This month, we’re doing a mini series on our podcast. Each of the Bon Appétit Test Kitchen editors will be sharing their top 10 cooking rules: the techniques they swear by, the ingredients they can’t live without, and the mindsets that keep them going. This week: the senior food editor who sprinkles a ton of herbs across all of his dishes, Andy Baraghani.
1. Group like tasks
This is all about organization and getting you set up properly in the kitchen. If you are making an apple pie, peel all the apples first, then slice them. Don’t peel and slice each one before moving on to the next. Doing it by task will make you become a faster, more efficient cook.
2. When it comes to dairy, go full fat. Period.
There’s a reason we always say this to our readers and viewers, but I still feel like a lot of people are buying the 1 percent, 2 percent, or non-fat versions of things like yogurt, milk, and cottage cheese. There is just no replacement for full-fat dairy, as the versions with a lower amount will lack flavor and have a chalky texture.
3. Skip boxed or canned stock when making soups, braises, or stews
At this point, I’ve actually stopped calling for stock in any of my recipes. If you’re not making it yourself (or buying a really, really good version from somewhere you trust, like a butcher shop), it just doesn’t taste good. Water that you’ve doctored up yourself does the trick perfectly.
4. Know your oils
Extra virgin olive oil can be robust and peppery, other times fruity and smooth. Nut and seed oils are generally quite forward and usually are best to finish foods with. Neutral oils, like canola, vegetable, sunflower, and peanut have little to no flavor.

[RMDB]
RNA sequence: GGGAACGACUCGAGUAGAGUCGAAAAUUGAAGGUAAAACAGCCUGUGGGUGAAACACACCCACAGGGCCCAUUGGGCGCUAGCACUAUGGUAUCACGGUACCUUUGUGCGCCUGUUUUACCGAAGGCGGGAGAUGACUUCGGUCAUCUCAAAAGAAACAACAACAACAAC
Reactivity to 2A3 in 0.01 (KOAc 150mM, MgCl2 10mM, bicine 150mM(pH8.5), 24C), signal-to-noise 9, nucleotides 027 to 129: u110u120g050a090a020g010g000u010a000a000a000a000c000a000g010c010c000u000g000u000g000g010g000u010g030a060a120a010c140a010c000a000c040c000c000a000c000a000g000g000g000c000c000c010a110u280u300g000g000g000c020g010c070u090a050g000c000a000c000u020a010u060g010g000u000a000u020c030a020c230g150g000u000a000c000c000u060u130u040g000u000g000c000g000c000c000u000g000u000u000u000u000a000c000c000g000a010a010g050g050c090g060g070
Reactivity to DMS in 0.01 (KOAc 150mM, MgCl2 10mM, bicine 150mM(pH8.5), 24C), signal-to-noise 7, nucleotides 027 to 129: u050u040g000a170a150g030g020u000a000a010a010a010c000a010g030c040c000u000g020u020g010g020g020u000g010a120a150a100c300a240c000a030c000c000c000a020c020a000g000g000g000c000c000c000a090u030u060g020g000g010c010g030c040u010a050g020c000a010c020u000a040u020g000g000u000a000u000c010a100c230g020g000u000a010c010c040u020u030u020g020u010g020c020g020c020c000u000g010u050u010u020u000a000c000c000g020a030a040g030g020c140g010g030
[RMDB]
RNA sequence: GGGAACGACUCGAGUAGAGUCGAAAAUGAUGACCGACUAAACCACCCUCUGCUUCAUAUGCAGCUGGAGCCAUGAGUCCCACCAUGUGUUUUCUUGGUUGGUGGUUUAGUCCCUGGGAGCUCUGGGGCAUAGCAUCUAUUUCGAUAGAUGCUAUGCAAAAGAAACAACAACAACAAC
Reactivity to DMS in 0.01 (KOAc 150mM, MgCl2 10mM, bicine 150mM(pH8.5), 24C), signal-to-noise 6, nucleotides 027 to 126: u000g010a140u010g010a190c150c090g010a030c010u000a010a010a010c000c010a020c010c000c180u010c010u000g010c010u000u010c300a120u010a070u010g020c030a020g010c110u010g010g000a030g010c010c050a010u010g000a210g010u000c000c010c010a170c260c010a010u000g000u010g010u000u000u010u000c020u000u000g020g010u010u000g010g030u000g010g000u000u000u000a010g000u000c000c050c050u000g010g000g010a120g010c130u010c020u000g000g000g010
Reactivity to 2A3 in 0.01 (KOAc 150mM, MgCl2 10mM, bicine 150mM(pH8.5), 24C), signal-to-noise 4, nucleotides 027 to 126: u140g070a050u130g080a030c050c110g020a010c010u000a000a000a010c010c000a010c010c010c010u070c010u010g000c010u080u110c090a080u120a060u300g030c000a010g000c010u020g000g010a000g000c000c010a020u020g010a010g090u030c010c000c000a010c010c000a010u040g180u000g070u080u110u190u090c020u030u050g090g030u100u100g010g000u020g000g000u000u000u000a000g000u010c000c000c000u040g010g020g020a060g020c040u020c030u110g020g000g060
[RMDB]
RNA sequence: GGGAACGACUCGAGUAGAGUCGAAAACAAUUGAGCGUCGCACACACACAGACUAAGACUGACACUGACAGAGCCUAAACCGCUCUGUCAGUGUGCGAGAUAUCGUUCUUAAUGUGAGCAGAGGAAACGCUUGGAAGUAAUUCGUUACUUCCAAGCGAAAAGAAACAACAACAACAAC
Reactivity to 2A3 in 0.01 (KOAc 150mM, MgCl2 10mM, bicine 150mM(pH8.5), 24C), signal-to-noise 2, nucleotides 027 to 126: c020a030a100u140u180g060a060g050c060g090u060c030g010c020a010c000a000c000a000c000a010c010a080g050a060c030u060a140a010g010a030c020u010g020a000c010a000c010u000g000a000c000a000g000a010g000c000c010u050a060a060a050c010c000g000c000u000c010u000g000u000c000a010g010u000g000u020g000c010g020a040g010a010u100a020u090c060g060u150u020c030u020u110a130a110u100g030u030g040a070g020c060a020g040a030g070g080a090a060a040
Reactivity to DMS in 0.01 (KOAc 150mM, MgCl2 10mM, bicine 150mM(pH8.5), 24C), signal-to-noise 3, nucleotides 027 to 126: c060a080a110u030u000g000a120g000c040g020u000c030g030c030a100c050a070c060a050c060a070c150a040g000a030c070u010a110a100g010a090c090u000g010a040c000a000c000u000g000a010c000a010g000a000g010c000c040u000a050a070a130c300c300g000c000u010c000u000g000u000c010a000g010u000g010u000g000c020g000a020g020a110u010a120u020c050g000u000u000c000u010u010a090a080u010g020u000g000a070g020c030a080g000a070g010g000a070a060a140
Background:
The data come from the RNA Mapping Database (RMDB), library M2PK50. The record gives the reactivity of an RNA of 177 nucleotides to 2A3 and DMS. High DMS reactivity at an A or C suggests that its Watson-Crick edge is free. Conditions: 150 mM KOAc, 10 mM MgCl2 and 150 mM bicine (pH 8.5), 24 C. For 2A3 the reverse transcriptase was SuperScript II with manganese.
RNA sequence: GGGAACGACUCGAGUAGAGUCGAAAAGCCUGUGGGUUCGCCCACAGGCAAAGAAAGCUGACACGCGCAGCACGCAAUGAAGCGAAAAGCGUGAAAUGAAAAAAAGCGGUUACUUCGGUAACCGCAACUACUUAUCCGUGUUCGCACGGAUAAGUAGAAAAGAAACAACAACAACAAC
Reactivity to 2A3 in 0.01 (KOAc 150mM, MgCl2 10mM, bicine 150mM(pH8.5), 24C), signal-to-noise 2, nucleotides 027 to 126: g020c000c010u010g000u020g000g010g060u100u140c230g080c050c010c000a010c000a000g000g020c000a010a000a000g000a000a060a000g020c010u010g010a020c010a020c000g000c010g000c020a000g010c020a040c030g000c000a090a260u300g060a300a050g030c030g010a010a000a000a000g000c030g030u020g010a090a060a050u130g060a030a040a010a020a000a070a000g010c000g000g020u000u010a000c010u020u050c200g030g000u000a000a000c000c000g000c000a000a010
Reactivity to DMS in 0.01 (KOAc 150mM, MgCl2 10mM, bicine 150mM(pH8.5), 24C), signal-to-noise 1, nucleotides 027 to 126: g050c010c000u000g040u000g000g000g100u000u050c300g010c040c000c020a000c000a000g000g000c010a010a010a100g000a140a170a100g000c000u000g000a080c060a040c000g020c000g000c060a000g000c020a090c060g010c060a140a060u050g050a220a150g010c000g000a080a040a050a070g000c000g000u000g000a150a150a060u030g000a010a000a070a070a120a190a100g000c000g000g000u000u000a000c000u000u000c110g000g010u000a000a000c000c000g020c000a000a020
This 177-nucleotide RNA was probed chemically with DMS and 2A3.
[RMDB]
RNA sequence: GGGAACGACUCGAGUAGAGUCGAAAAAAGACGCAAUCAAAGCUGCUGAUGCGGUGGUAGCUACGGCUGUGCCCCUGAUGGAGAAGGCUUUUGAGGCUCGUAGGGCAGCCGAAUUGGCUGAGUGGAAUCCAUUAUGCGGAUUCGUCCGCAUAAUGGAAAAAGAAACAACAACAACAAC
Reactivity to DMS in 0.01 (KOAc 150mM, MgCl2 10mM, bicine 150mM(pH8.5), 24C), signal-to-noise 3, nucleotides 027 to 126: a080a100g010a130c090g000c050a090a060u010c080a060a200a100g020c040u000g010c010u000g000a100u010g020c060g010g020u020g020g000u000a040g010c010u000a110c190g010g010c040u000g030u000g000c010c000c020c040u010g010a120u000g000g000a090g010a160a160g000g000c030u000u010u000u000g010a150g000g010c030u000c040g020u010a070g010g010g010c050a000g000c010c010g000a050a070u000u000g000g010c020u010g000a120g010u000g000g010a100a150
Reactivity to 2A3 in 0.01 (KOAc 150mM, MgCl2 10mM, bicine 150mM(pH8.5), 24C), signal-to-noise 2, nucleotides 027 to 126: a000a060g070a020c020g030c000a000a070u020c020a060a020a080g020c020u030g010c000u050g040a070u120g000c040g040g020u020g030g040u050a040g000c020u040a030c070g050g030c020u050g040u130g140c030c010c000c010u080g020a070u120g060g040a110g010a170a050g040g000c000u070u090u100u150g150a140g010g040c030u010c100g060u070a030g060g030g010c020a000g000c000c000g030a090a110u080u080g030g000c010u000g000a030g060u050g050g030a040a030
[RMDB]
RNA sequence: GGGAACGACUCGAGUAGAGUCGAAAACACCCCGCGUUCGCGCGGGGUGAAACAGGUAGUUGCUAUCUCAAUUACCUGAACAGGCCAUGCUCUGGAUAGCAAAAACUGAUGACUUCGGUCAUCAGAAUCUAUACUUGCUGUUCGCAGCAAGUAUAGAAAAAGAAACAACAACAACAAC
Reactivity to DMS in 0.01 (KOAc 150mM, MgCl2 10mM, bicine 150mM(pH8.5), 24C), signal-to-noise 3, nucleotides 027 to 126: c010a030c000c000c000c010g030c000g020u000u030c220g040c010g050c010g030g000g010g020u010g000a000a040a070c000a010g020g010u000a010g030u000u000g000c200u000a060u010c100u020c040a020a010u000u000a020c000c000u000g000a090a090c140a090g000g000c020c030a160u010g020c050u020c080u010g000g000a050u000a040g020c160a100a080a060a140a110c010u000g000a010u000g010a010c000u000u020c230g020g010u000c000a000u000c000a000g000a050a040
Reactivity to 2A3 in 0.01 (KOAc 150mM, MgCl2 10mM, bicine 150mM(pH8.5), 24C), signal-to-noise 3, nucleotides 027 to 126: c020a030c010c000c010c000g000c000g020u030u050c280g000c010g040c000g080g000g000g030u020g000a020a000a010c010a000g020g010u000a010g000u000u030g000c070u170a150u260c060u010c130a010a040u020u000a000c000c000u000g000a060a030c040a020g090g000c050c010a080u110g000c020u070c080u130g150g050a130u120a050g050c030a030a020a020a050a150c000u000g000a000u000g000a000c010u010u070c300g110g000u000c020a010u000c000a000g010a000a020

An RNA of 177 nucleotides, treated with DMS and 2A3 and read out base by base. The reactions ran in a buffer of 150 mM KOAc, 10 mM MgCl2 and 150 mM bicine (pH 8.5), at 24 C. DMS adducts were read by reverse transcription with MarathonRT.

5. Blanch or boil vegetables in heavily salted water
I do ¼ cup Diamond Crystal kosher salt to 2 quarts water. You’ll not only bring out the the flavor of the vegetable, but you’ll enhance the color, too.
6. Please grate all cheese yourself
Yes, pre-shredded cheeses are convenient, but they often lack flavor. Plus, stabilizers are often added to keep the cheese from clumping together. But there is one exception: grated Parm from a good-quality market, since it was probably grated that day!
7. Two acids are better than one
Vinegar on its own can be abrasive, but combine it with some citrus juice or zest, and they balance each other out. What’s more, you shouldn’t be thinking of acid as only those two things. Yogurt, buttermilk, and tamarind all will add acid to your dressing, your braise—anything! Get those in the mix, too.
8. Add hard herbs early; save tender herbs for the end
Using harder herbs (bay leaves, thyme, rosemary, sage) early in the cooking process will infuse the dish with the help of the heat. Softer, tender herbs (parsley, cilantro, basil) should be added toward the very end so that they stay raw and bright. While there are sometimes exceptions, that’s pretty much the rule.